Reports of the death of bricks-and-mortar retailers, as Mark Twain famously said, are greatly exaggerated.
Some people are doubling down on this pronouncement after some big chains, including Macy's, said they were hiring fewer seasonal workers. But those who read closer will see that other retailers are doing just the opposite. Target, for example, plans to increase total holiday hiring by 43 percent -- its first increase in five years.
Target is emblematic of the reality that gets lost in the eagerness of the mass media to declare the death of shopping malls: Though some retailers are withering, many retail chains are actually quite healthy.
The notion that bricks-and-mortar stores are moribund is fed by these three myths:
All major retailers are suffering. Online sales are growing for all retailers, but nearly 85 percent of retail sales still take place in stores. And major retailers, including Nordstrom, Dick’s Sporting Goods, Burlington Stores, T.J. Maxx and Target, are undertaking significant expansions this year.
Traditional and online retailing are separate entities. Actually, the two work in tandem. Nordstrom is opening smaller stores with limited inventory to support its growing online operation. (You’ve probably been told in a clothing store that you can get the color you want online.) Shoppers can now go into Target to buy Casper mattresses, formerly sold only online. According to marketing expert Allan Haims, shoppers have come to view online and in-store retailing through “a single lens.”
Millennials shun traditional shopping, and seldom visit retail stores. Actually, they’re leaving home to shop in droves, visiting multiple locations in one outing to find what they want -- an important vital sign for the future health of bricks and mortar.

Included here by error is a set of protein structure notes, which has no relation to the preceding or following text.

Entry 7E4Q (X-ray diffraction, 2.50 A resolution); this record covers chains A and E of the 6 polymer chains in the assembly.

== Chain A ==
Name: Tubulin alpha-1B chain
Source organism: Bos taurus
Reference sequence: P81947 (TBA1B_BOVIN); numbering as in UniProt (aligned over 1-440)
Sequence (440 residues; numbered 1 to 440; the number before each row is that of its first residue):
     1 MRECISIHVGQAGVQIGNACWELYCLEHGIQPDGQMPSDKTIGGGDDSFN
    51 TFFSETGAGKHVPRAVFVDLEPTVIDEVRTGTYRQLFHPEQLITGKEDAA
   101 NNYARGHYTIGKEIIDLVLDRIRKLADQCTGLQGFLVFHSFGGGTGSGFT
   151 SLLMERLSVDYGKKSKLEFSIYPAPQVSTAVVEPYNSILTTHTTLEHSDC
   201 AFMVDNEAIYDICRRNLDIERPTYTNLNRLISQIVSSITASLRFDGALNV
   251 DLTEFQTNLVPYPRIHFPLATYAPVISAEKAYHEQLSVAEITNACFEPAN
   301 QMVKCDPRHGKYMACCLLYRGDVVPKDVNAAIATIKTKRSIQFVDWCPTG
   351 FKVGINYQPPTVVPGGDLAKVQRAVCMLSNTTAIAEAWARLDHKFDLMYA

"The retail industry has been operating on the outdated assumption that boomers are shopping for deals primarily in-store and millennials are searching for deals mostly online," says Greg Petro, president and CEO of First Insight. "But the behavior of these two generations is evolving.”
Instead of fixating on the next sexy online enterprise, investors will likely see new allure in retail chains based on something that’s been forgotten amid the digital fever: capital. Big chains have better resources than purely online enterprises to pay for warehouse space, giving them a leg up. And retailers that execute online sales adroitly and burnish their brands in cyberspace stand to do well against purely digital disrupters. Meanwhile, as physical stores become viewed as essential to compete, purely online enterprises will face new capital and management challenges that are old hat to bricks-and-mortar chains.
No, real stores aren’t dying—they’re just changing. They’re taking a page from online retailers’ book, and vice-versa.
Dave Sheaff Gilreath is a founding principal of Sheaff Brock Investment Advisors LLC. He has more than 30 years of experience in the financial services industry. Neither he nor members of his family own shares of retail stocks.
Any opinions expressed in this column are solely those of the author.